The countdown is on.
With just over a year before the 2022 Canada Summer Games kick off on Brock’s main campus, the University is ramping up its integrated partnerships with the Games.
Along with the construction of Canada Games Park at the University, Julie Stevens, Special Advisor to the President — Canada Games, says Brock is leveraging the event to benefit its students, faculty, staff and the Brock community as a whole.
“The Games have touched almost every corner of the University, from curricular growth and research development to community partnerships and new facilities,” she says. “Collectively, each initiative we embark upon leads to a robust academic legacy that will enhance learning opportunities and provide an engaging campus experience for Brock University students well beyond the Games.”
In the curricular area, Brock has seen Games-related innovation take place in 21 new and existing courses across 30 offerings in five Faculties and 15 departments. Many of the projects have been funded by the Canada Games Teaching and Learning Innovation Grant, which Stevens says has been transformational.
“A total of $50,000 was dedicated to curricular development and to date, more than 5,500 students have benefitted from Canada Games-related topics in a course,” she says. “We are fortunate to have creative faculty who are enthusiastic about the Games and continually find ways to improve their teaching practices.”
The Games have had a similar impact on Brock’s research endeavours, where to date, Canada Games Research Grants totalling more than $140,000 have been distributed to 14 departments across six Faculties, as well as the Brock University Library.
With such diverse projects taking place, Stevens says faculty members have stepped up to weave the Games into their research.
“The connection of research and creative work across multiple disciplines shows the impressive, inventive thinking of Brock researchers,” she says. “To date, 22 funded projects draw upon Games themes to explore technology, arts and culture, community development, communication, marketing, education, children and youth, health and sport performance.”
The partnerships between Brock and the Games have also been beneficial to the community as a whole thanks to the launch of the Brock University Volunteer Association (BUVA), which has seen more than 60 students complete 600 hours of volunteer work relating to the Games and opportunities with other organizations.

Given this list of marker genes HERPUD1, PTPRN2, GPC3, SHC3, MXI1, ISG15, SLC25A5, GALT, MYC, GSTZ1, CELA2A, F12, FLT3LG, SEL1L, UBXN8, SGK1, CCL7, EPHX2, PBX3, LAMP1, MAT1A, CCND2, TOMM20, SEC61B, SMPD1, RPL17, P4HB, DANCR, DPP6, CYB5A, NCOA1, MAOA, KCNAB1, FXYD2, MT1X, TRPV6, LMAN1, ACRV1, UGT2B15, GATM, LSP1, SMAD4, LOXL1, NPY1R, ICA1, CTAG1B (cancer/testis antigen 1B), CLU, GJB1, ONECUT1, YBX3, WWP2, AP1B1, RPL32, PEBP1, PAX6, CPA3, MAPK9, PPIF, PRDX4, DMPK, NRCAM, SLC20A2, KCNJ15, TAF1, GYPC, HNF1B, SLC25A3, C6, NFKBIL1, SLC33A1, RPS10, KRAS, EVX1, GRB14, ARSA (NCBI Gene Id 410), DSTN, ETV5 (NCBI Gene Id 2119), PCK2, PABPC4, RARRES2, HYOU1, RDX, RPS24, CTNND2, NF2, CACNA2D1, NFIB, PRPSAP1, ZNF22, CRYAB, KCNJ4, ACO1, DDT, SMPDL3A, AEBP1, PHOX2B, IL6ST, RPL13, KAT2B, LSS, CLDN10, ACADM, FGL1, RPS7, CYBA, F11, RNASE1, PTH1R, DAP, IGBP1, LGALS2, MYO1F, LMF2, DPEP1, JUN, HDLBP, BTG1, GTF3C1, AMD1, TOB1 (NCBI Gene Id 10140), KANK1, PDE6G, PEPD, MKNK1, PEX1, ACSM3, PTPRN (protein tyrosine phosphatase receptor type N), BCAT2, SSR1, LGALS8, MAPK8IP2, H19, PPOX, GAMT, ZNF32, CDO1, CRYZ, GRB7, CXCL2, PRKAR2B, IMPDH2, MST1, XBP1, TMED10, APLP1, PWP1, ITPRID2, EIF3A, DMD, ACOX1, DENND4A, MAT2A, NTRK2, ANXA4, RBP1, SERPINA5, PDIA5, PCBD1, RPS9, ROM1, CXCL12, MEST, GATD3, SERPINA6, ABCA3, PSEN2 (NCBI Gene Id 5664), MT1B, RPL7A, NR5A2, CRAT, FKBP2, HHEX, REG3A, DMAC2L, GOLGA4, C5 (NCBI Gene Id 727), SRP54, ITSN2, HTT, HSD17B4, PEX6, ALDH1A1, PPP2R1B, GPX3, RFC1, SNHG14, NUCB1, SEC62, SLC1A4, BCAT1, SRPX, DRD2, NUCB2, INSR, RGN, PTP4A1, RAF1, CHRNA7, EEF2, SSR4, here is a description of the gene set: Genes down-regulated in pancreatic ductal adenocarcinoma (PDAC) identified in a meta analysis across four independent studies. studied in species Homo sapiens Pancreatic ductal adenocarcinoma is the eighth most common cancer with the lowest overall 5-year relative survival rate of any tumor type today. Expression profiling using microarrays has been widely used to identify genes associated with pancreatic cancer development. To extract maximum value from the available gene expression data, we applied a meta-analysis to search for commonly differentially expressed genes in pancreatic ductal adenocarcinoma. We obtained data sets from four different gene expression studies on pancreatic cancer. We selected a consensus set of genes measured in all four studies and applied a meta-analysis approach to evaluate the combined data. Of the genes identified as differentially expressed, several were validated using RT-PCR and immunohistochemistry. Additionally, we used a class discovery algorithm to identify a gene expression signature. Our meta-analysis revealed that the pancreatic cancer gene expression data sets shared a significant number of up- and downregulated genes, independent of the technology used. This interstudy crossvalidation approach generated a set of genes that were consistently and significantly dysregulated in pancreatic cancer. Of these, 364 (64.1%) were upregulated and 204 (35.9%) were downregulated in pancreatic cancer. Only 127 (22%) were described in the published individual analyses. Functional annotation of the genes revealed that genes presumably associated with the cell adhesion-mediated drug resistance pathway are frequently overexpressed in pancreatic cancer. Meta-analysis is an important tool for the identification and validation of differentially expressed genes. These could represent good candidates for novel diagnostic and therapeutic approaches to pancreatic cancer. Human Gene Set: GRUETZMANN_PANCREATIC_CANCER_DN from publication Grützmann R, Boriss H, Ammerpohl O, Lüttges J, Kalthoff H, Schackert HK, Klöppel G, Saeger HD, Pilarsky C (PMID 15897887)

Stevens says BUVA was sparked by the fact that volunteers are the heart of each Canada Games and will be a key part of Niagara’s Summer Games as well. Because BUVA is a new student association within Student Life, there is an emphasis on peer-to-peer social connection and professional development opportunities to meet industry professionals.
“Students are engaged as volunteers for Niagara’s Canada Summer Games Host Society, test events and planning roles as well as for existing Niagara partners, which will also strengthen Brock’s overall ties with the community,” says Stevens.
With so many initiatives already established and the clock ticking towards the launch of the Games, Stevens is perhaps most excited about the long-term benefits she says the Games will bring to the University, even after the two-week event concludes in August 2022.
“It is exciting to see the integration of the Canada Games into numerous academic and student service areas of the University,” she says. “It is truly a pan-campus approach that will live on at Brock in the programs and numerous other initiatives that have been developed for years to come. The Games spirit will continue to grow as the final-year countdown begins.”
To learn more about Brock’s involvement in the Games, visit the Niagara 2022 Canada Summer Games at Brock University website.